Thomas Mclaren Hutchison was the son of a shipyard manager from Greenock. At the age of 18 he enrolled at the University of Glasgow in 1912 to study Engineering, taking classes in Natural Philosophy, Chemistry, Maths, Naval Architecture, and Drawing. At the end of his second year he left University and was commissioned in the Royal Naval Volunteer Reserve as a Sub-Lieutenant on 6 May 1914. He served with the Nelson Battalion at the Siege of Antwerp in autumn of 1914 and in December was posted to HMS Excellent. He then joined the Armoured Cruiser Black Prince on 20 January 1915. The Black Prince was part of the forward screen at Jutland and was damaged by a heavy shell. Though having to withdraw from action, she followed in line with Jellicoe’s fleet, lagging behind where she was a ripe target for five German battleships. German Vice-Admiral Scheer described her destruction as ‘a grand but terrible sight’ (Bennett 1964). The Black Prince was sunk sometime around midnight. Hutchison and the rest of the Black Prince’s crew were lost. Their names appear on the Naval Memorial in Portsmouth.

Charles Philip Tanner was born at the rectory at Cold Overton, Leicestershire, where his father was a clergyman in the Church of England. He enrolled to study engineering at the University of Glasgow in 1913, a year after Hutchison, following largely the same course schedule. Unlike Hutchison, Tanner stayed on after the outbreak of war, graduating on 25 April 1916. He was immediately commissioned as an Engineer Sub-Lieutenant in the Royal Navy, serving on the HMS Indefatigable. The Indefatigable was hit by two shells on the foc’sle and the fore turret at Jutland. The hit to the fore turret meant that crew were not able to close the magazine doors or flood the magazine, and an enormous explosion shortly followed. The ship was lost with all hands. Tanner’s name appears on the Naval Memorial in Plymouth.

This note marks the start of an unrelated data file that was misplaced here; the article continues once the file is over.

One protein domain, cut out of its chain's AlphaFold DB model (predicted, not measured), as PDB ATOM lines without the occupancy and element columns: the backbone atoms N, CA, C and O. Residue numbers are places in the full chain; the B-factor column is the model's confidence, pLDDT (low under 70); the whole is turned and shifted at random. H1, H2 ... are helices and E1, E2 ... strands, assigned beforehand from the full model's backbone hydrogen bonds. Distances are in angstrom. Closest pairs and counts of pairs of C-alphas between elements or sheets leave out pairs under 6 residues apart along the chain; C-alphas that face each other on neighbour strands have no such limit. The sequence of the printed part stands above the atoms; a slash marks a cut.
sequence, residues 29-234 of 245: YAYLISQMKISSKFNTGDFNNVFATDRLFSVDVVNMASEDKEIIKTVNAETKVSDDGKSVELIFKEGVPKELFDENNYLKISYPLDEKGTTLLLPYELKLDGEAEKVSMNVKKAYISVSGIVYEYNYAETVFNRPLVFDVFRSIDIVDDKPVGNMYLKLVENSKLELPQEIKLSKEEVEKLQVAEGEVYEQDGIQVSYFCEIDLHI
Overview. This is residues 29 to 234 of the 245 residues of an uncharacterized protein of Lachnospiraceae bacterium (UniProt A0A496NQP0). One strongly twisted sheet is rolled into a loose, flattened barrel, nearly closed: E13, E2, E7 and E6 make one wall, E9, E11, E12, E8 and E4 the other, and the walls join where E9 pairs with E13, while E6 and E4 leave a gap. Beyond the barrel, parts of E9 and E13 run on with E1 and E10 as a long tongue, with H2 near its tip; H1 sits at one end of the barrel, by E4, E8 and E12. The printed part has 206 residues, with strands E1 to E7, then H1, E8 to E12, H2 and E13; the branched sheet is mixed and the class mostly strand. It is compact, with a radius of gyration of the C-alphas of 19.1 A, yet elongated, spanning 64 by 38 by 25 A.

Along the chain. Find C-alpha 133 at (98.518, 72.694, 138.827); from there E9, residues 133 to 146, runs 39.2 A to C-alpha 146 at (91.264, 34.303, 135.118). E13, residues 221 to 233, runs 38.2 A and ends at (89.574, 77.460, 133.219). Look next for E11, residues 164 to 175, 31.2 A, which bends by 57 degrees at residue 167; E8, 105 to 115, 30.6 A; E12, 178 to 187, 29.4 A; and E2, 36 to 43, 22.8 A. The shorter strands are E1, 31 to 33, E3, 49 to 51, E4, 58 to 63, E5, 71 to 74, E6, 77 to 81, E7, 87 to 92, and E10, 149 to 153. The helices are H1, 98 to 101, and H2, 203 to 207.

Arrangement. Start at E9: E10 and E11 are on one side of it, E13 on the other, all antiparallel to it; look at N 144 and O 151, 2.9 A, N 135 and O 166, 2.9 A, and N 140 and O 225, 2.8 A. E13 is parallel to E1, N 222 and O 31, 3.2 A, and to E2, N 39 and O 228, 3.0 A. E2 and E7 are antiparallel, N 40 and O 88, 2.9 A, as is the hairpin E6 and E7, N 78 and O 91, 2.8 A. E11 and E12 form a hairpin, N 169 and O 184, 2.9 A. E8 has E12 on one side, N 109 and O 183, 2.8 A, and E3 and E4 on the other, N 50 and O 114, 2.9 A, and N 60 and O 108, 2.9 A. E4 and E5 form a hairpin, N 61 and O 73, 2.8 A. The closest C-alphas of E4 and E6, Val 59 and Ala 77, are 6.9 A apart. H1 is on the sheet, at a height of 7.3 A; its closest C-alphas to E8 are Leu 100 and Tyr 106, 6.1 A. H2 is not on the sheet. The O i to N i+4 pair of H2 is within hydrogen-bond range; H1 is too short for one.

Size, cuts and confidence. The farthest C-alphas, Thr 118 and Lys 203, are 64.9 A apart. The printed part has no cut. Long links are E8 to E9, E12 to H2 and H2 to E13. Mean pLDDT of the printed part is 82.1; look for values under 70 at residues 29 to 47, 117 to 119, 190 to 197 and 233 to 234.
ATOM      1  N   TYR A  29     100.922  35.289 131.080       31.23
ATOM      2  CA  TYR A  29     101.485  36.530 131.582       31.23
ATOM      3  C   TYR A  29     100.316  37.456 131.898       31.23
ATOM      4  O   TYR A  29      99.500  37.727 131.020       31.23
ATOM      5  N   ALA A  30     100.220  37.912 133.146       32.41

Charles Philip Tanner. University of Glasgow Archives Reference: Ch4/4/2/2/286

Charles Philip Tanner. University of Glasgow Archives Reference: Ch4/4/2/2/286

Medicine: John MacIntyre and John Hislop